Over the years I haven’t been to that many concerts, but this is the most fun I’ve ever had at one. There wasn’t a moment that lagged, the only time I thought about checking the time was when I wanted to know that we still had a long time until the show would end because I did not want it to end. I love Palmer’s music, her style and general attitude. She’s a performer through to the end, there to connect and entertain. I think she brings out the best in the people around her through her very nature because she has fun. And if you allow it to, it picks you up and takes you on a ride. You laugh and cry and dance and sing all at once. You’re soaring on a high that only comes from enjoying the hell out of what you’re doing and who you’re with – even if you don’t know who they are. However many hundred people were in that room, there was a connection. And it was wonderful. Oh, and thank you random boy who shared the water he’d just been handed by the security guard with me; it was a bloody hot mess in there.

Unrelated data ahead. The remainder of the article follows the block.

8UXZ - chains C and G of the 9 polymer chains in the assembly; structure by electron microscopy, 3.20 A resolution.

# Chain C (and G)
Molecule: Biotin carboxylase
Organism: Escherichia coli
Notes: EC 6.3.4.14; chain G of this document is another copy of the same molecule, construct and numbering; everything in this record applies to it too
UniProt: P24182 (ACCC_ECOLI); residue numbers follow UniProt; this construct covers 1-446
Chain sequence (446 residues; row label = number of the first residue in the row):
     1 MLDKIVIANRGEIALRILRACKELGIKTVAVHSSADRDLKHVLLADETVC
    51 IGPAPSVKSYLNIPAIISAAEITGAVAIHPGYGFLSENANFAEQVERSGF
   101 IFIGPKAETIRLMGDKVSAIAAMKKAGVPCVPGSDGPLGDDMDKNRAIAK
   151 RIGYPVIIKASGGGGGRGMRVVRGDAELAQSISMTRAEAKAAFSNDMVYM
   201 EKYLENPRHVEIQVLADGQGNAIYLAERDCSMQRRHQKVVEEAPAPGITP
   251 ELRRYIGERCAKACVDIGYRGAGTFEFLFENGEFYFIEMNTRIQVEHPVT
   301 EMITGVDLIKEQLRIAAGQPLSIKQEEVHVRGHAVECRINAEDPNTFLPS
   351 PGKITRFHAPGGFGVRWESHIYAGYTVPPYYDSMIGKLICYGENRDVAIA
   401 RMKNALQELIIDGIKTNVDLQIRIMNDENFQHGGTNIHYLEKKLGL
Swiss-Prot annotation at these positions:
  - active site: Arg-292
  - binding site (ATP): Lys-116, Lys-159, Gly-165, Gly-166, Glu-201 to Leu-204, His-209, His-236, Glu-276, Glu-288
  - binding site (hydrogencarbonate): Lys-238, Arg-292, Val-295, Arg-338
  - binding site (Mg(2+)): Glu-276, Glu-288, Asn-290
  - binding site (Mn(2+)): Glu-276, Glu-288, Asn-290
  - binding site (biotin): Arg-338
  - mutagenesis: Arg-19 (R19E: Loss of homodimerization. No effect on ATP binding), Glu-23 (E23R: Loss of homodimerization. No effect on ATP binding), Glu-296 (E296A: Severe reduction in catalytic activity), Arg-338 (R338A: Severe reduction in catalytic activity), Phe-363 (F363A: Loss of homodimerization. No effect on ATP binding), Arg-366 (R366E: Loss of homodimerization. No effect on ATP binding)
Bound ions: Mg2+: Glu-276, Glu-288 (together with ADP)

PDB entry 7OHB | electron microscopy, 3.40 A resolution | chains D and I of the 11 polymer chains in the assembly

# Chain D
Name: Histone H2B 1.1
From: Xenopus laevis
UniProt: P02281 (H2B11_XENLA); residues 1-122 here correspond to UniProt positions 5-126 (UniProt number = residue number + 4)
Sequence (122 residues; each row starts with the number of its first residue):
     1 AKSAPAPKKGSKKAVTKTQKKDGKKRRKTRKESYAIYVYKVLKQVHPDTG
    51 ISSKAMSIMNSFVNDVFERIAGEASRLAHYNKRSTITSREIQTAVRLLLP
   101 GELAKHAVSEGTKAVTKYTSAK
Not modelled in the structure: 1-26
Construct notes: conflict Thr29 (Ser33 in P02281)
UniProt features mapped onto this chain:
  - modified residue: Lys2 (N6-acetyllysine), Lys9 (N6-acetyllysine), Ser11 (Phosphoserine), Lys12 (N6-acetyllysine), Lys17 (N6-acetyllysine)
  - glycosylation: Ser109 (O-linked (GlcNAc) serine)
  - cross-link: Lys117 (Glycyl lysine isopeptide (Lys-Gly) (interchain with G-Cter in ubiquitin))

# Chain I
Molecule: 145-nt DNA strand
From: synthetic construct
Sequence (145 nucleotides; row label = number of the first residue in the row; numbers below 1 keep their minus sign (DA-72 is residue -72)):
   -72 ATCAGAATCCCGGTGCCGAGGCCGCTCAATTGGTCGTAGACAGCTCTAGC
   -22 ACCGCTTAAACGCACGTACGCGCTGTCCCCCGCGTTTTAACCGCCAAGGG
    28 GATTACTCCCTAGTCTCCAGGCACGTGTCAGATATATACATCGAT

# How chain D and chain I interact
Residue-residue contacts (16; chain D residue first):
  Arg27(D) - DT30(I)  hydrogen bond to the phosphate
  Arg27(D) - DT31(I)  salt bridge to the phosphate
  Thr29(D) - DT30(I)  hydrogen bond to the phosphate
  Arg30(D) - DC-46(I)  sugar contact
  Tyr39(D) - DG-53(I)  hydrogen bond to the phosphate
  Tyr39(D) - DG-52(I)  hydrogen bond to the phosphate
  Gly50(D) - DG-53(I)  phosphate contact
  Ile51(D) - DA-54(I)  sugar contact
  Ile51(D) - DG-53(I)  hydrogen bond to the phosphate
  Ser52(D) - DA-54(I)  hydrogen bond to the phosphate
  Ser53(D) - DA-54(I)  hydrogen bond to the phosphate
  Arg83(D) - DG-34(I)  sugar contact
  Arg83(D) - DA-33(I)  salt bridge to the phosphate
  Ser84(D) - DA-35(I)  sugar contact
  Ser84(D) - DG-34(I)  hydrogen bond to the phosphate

Sunday morning we woke in Ennis to a sun trying to burn its way through fog both high and low. Our bus took another set of winding roads – I’m apt to believe Ireland has nothing but winding roads spilling through green and rocky countryside. Pushing out toward the seaside our bus climbed up the top of a hill. In front of us dropped the Cliffs of Moher.
For the uninitiated the cliffs are the ones featured as the cliffs of insanity in The Princess Bride. Other film locations I saw included Far & Away (I was the only one on the bus who knew the film) and PS, I Love You. You are kept from the edge of the cliffs by a rock wall. Before the wall went up about 4 people (mostly Americans) died each year taking photos at the edge of the cliffs. A strong gust of wind would come up suddenly and push them over. I have no doubt this happened it was incredibly windy at the top.
Also, after a little walk we found this :
(click for a larger version)